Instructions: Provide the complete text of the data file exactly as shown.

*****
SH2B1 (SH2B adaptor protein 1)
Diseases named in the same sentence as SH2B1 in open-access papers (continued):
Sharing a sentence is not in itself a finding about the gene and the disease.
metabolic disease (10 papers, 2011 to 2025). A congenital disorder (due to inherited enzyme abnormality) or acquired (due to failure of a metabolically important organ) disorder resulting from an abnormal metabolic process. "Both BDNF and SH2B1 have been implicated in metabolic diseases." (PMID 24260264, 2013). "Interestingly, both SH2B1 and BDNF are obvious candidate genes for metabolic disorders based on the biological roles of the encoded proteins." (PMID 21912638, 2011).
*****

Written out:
SH2B1 (SH2B adaptor protein 1)
Diseases named in the same sentence as SH2B1 in open-access papers (continued):
Sharing a sentence is not in itself a finding about the gene and the disease.
metabolic disease (10 papers, 2011 to 2025). A congenital disorder (due to inherited enzyme abnormality) or acquired (due to failure of a metabolically important organ) disorder resulting from an abnormal metabolic process. "Both BDNF and SH2B1 have been implicated in metabolic diseases." (PMID 24260264, 2013). "Interestingly, both SH2B1 and BDNF are obvious candidate genes for metabolic disorders based on the biological roles of the encoded proteins." (PMID 21912638, 2011).